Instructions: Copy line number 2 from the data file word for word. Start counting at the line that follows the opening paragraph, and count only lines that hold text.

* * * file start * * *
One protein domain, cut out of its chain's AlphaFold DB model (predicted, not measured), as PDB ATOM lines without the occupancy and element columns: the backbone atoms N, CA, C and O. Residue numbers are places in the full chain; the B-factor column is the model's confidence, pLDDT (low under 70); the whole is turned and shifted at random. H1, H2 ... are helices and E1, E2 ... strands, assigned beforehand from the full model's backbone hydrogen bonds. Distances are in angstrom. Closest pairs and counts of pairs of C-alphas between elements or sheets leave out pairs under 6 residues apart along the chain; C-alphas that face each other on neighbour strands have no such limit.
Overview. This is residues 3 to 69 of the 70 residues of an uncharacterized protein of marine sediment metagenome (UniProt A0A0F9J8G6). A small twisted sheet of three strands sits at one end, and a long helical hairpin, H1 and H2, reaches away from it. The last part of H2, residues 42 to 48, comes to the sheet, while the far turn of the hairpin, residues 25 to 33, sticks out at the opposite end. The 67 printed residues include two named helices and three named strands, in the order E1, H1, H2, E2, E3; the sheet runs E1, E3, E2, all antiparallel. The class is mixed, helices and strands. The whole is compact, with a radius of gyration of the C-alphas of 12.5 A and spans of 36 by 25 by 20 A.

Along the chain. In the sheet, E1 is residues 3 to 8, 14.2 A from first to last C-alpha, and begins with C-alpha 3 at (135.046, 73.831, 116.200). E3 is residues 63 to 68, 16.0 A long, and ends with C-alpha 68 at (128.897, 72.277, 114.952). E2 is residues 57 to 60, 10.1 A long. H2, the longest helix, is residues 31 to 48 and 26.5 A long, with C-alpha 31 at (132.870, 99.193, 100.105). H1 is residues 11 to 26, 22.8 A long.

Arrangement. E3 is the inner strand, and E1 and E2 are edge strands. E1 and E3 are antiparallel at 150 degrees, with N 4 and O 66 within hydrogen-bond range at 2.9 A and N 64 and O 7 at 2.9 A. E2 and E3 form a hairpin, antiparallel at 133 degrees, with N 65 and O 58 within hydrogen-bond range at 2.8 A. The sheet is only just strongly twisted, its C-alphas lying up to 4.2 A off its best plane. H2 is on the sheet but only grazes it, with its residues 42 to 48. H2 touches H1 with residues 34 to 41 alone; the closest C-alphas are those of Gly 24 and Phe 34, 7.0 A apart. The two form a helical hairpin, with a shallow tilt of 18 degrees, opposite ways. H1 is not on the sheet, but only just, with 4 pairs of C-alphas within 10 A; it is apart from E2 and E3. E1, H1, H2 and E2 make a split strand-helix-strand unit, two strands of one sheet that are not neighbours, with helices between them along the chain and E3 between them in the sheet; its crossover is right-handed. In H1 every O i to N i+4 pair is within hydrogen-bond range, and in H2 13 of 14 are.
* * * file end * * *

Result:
Along the chain. In the sheet, E1 is residues 3 to 8, 14.2 A from first to last C-alpha, and begins with C-alpha 3 at (135.046, 73.831, 116.200). E3 is residues 63 to 68, 16.0 A long, and ends with C-alpha 68 at (128.897, 72.277, 114.952). E2 is residues 57 to 60, 10.1 A long. H2, the longest helix, is residues 31 to 48 and 26.5 A long, with C-alpha 31 at (132.870, 99.193, 100.105). H1 is residues 11 to 26, 22.8 A long.